384  to launch {\it escript} scripts. For the example script use;  to launch {\it escript} scripts. For the example script use;
# Line 400  if the system is configured correctly (P Line 406  if the system is configured correctly (P
406  \esc does not include its own plotting capabilities. However, it is possible to use a variety of free \pyt packages for visualisation.  \esc does not include its own plotting capabilities. However, it is possible to use a variety of free \pyt packages for visualisation.
407  Two types will be demonstrated in this cookbook; \mpl\footnote{\url{http://matplotlib.sourceforge.net/}} and \verb VTK \footnote{\url{http://www.vtk.org/}} visualisation.  Two types will be demonstrated in this cookbook; \mpl\footnote{\url{http://matplotlib.sourceforge.net/}} and \verb VTK \footnote{\url{http://www.vtk.org/}} visualisation.
408  The \mpl package is a component of SciPy\footnote{\url{http://www.scipy.org}} and is good for basic graphs and plots.  The \mpl package is a component of SciPy\footnote{\url{http://www.scipy.org}} and is good for basic graphs and plots.
409  For more complex visualisation tasks in particular when it comes to  two and three dimensional problems we recommend to use more advanced tools for instance  \mayavi \footnote{\url{http://code.enthought.com/projects/mayavi/}}  For more complex visualisation tasks in particular, two and three dimensional problems we recommend the use of more advanced tools. For instance,  \mayavi \footnote{\url{http://code.enthought.com/projects/mayavi/}}
410  which bases on the \verb|VTK| toolkit. We discuss the usage of \verb|VTK| based  which is based upon the \verb|VTK| toolkit. The usage of \verb|VTK| based
411  visualization in Chapter~\ref{Sec:2DHD} where focus on a two dimensional PDE.  visualization is discussed in Chapter~\ref{Sec:2DHD} which focusses on a two dimensional PDE.
412    
413  For our simple problem we have two plotting tasks: we are interested in showing the  For our simple granite block problem, we have two plotting tasks. Firstly, we are interested in showing the
414  behaviour of the total energy over time and how the temperature distribution within the block is  behaviour of the total energy over time and secondly, how the temperature distribution within the block is
415  developing over time. Lets start with the first task.  developing over time. Lets start with the first task.
416    
417  The trick is to create a record of the time marks and the corresponding total energies observed.  The trick is to create a record of the time marks and the corresponding total energies observed.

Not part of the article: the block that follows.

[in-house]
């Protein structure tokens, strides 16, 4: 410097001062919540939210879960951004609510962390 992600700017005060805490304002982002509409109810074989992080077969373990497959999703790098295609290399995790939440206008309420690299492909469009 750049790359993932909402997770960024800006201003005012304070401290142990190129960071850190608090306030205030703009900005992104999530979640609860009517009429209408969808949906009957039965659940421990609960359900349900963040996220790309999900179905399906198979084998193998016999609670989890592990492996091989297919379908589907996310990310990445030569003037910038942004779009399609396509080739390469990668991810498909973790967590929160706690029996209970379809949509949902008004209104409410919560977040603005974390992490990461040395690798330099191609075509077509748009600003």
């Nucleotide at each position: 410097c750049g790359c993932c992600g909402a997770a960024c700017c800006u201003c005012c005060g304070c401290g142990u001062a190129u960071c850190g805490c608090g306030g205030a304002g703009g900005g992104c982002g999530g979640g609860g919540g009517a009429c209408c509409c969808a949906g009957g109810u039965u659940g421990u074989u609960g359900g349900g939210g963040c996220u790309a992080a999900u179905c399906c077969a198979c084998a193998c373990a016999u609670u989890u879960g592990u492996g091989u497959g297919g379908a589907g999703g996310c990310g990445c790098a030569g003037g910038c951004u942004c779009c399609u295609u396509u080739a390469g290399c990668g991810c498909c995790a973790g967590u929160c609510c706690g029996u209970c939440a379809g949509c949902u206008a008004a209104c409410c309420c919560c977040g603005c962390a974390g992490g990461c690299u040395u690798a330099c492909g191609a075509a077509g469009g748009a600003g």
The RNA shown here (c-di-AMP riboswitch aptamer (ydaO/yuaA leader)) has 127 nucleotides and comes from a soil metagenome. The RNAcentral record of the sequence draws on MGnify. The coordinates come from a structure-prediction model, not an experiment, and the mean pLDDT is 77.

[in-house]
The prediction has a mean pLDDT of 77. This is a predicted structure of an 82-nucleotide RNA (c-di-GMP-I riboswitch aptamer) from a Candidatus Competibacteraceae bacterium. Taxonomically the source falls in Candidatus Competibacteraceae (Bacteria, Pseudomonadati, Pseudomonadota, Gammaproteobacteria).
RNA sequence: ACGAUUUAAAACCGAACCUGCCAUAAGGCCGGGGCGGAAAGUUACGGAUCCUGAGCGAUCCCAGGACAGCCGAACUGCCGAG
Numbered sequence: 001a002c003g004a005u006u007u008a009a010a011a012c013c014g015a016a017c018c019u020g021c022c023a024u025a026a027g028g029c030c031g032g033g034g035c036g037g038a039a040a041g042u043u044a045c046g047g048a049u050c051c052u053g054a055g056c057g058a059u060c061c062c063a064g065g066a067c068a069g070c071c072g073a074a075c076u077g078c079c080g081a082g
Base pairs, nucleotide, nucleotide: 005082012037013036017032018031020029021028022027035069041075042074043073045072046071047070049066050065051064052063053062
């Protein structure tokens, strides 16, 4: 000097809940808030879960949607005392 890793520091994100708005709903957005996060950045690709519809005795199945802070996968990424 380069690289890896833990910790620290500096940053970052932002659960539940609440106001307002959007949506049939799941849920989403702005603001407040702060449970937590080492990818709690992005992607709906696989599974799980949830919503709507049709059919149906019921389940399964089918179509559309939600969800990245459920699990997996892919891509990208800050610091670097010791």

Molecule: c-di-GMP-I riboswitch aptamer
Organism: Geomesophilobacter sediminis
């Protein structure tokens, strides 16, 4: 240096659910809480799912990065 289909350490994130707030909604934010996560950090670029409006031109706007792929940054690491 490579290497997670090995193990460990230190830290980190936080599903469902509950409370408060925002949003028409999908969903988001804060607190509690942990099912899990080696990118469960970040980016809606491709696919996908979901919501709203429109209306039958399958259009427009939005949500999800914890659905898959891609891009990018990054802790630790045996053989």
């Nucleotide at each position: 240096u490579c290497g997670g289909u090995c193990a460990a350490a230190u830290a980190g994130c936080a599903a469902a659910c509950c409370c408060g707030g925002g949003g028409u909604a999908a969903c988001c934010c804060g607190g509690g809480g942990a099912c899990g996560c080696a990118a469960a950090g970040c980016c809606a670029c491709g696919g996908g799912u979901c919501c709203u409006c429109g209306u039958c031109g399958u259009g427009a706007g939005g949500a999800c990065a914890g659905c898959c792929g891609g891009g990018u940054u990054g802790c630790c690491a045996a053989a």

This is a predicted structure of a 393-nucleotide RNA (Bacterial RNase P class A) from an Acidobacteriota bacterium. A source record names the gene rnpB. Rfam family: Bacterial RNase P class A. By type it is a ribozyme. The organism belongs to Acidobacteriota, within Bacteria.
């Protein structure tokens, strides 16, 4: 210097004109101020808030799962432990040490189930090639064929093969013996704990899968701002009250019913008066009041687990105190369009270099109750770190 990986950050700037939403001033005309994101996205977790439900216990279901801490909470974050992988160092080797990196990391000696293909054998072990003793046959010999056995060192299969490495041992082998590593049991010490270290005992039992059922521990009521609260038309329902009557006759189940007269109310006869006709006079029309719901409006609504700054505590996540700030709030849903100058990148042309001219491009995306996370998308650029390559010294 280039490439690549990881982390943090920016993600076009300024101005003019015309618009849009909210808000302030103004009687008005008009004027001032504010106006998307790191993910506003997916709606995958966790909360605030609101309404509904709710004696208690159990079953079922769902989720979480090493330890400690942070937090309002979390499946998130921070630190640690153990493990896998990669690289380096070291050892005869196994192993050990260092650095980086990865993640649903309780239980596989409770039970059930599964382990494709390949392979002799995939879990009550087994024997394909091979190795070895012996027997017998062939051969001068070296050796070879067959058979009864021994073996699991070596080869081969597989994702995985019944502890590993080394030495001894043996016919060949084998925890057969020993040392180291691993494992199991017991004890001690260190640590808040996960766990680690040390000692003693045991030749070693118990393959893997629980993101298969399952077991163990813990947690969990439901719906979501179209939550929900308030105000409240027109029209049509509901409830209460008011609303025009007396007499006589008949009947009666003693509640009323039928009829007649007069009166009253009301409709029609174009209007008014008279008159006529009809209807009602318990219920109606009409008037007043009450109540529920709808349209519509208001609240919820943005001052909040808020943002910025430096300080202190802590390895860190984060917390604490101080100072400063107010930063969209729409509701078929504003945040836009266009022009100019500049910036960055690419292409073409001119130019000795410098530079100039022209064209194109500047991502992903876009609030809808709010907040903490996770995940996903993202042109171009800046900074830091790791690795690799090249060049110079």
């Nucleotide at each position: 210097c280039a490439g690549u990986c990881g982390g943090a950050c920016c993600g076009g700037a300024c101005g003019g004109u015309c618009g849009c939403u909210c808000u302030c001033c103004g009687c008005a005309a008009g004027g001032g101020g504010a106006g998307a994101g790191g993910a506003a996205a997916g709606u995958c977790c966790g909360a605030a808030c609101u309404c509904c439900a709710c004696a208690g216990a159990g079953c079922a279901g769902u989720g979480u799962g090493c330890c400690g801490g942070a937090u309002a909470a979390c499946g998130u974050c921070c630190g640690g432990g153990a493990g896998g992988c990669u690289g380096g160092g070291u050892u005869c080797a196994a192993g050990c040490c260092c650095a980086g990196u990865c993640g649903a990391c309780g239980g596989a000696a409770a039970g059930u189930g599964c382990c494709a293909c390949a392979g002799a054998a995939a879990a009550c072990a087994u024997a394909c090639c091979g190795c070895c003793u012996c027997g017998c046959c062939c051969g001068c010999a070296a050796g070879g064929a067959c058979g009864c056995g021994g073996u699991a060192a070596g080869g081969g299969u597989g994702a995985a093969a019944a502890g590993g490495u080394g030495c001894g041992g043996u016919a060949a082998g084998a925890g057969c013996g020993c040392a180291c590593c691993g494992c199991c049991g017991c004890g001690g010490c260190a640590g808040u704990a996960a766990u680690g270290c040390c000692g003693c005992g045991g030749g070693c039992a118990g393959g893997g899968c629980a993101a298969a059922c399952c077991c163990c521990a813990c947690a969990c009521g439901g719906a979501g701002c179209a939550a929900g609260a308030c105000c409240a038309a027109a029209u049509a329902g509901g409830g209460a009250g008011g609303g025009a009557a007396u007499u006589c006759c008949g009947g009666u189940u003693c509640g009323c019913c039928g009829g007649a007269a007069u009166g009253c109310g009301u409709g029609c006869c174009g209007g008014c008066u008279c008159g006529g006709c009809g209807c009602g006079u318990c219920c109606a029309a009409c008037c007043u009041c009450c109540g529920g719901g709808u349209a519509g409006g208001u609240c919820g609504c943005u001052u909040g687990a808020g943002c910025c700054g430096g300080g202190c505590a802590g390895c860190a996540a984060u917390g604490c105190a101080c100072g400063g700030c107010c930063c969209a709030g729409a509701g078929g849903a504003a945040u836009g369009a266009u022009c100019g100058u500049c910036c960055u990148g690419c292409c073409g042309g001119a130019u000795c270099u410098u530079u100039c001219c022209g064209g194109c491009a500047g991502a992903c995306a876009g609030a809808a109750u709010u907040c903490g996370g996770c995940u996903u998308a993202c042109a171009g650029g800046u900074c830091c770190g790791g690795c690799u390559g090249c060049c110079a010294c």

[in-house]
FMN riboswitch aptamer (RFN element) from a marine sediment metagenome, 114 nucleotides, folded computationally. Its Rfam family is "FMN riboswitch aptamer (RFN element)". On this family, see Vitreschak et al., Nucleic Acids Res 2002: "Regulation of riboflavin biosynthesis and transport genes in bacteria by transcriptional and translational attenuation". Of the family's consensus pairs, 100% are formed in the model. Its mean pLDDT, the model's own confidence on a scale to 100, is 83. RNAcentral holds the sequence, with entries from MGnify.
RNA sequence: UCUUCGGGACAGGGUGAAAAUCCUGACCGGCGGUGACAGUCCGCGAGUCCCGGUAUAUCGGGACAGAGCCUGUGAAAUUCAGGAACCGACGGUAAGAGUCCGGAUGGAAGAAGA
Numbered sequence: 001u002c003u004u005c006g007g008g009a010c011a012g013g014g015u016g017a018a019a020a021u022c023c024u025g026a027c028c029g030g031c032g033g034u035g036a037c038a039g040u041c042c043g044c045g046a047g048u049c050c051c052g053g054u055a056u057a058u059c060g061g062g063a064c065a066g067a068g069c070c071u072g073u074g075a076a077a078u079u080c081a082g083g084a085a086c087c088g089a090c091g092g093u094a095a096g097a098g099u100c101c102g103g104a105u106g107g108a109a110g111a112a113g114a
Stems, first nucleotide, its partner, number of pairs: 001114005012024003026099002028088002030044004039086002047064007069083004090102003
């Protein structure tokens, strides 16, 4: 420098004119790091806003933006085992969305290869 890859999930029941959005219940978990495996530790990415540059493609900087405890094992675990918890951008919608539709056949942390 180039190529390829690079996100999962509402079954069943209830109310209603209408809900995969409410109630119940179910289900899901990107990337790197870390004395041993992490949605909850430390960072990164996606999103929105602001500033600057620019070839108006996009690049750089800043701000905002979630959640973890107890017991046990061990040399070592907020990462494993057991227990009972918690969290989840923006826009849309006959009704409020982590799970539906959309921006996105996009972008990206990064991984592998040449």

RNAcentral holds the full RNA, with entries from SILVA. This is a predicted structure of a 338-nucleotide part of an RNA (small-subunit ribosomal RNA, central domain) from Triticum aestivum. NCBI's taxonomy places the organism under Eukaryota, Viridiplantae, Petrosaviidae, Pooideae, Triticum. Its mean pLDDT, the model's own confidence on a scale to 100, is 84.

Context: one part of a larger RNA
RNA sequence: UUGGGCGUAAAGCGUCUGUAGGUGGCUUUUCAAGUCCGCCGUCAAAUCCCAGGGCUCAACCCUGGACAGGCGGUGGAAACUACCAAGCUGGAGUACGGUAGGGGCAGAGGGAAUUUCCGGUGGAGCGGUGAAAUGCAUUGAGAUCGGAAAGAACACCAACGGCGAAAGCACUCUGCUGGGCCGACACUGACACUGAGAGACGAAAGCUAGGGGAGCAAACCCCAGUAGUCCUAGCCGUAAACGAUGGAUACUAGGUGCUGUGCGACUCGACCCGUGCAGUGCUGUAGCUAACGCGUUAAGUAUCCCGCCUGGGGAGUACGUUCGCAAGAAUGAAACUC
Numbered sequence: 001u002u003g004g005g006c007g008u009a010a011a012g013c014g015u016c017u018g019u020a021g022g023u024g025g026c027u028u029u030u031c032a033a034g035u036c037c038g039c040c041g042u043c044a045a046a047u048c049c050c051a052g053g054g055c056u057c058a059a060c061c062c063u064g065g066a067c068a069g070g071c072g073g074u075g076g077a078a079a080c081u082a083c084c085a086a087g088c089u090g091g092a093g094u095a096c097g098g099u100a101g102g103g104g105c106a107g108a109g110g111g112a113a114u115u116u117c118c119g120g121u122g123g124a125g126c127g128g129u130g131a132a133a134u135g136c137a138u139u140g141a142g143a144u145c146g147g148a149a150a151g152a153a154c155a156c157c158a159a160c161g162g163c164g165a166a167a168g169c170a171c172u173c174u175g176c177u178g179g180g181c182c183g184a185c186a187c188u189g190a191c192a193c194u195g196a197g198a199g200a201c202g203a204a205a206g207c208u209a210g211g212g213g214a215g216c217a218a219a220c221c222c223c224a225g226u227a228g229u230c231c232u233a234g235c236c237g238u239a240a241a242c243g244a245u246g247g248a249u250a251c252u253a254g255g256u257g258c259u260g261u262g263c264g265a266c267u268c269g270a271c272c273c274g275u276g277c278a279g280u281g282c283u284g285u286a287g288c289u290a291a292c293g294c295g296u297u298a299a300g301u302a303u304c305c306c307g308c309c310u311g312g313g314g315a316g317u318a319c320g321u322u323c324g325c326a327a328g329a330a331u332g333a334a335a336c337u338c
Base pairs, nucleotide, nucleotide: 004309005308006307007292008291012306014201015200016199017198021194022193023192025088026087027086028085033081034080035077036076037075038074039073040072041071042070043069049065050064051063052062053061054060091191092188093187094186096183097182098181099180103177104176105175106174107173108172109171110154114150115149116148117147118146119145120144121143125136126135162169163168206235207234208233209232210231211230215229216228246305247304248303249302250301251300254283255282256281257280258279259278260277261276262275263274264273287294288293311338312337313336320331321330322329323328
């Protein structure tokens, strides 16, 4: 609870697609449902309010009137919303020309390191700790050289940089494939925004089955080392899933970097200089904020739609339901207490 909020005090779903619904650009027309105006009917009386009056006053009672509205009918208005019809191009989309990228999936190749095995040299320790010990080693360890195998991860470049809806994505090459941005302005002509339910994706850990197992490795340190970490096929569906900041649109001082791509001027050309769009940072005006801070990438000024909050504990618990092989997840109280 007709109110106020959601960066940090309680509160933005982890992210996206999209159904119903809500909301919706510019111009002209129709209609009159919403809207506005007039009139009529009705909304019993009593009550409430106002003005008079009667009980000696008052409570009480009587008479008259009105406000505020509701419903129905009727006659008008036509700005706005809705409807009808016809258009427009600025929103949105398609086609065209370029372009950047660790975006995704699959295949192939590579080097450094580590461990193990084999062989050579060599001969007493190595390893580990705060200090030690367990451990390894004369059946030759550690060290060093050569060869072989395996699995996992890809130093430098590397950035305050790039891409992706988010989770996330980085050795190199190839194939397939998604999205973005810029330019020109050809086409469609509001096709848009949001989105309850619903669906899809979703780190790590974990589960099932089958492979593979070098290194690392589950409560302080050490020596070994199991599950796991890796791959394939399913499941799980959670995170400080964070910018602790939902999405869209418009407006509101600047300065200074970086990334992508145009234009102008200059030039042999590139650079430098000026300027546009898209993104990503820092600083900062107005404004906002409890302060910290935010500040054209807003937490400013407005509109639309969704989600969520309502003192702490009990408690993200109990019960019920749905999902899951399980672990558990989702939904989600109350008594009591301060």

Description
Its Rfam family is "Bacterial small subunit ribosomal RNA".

418  \pyt provides the concept of lists for this. Before  \pyt provides the concept of lists for this. Before
419  the time loop is opened we create empty lists for the time marks \verb|t_list| and the total energies \verb|E_list|.  the time loop is opened we create empty lists for the time marks \verb|t_list| and the total energies \verb|E_list|.
420  After the new temperature as been calculated by solving the PDE we append the new time marker and total energy  After the new temperature has been calculated by solving the PDE we append the new time marker and the total energy value for that time
421  to the corresponding list using the \verb|append| method. With these modifications our script looks as follows:  to the corresponding list using the \verb|append| method. With these modifications our script looks as follows:
422  \begin{python}  \begin{python}
423  t_list=[]  t_list=[]
# Line 425  while t<tend: Line 431  while t<tend:
431        t_list.append(t)   # add current time mark to record        t_list.append(t)   # add current time mark to record
432        E_list.append(totE) # add current total energy to record        E_list.append(totE) # add current total energy to record
433  \end{python}  \end{python}
434  To plot $t$ over $totE$ we use the \mpl a module contained within \pylab which needs to be loaded before used;  To plot $t$ over $totE$ we use \mpl a module contained within \pylab which needs to be loaded before used;
435  \begin{python}  \begin{python}
436  import pylab as pl # plotting package.  import pylab as pl # plotting package.
437  \end{python}  \end{python}
# Line 451  As expected the total energy is constant Line 457  As expected the total energy is constant
457  \sslist{example01c.py}  \sslist{example01c.py}
458  For plotting the spatial distribution of the temperature we need to modify the strategy we have used  For plotting the spatial distribution of the temperature we need to modify the strategy we have used
459  for the total energy. Instead of producing a final plot at the end we will generate a  for the total energy. Instead of producing a final plot at the end we will generate a
460  picture at each time step which can be browsed as slide show or composed to a movie.  picture at each time step which can be browsed as a slide show or composed into a movie.
461  The first problem we encounter is that if we produce an image in each time step we need  The first problem we encounter is that if we produce an image at each time step we need
462  to make sure that the images previously generated are not overwritten.  to make sure that the images previously generated are not overwritten.
463    
464  To develop an incrementing file name we can use the following convention. It is convenient to  To develop an incrementing file name we can use the following convention. It is convenient to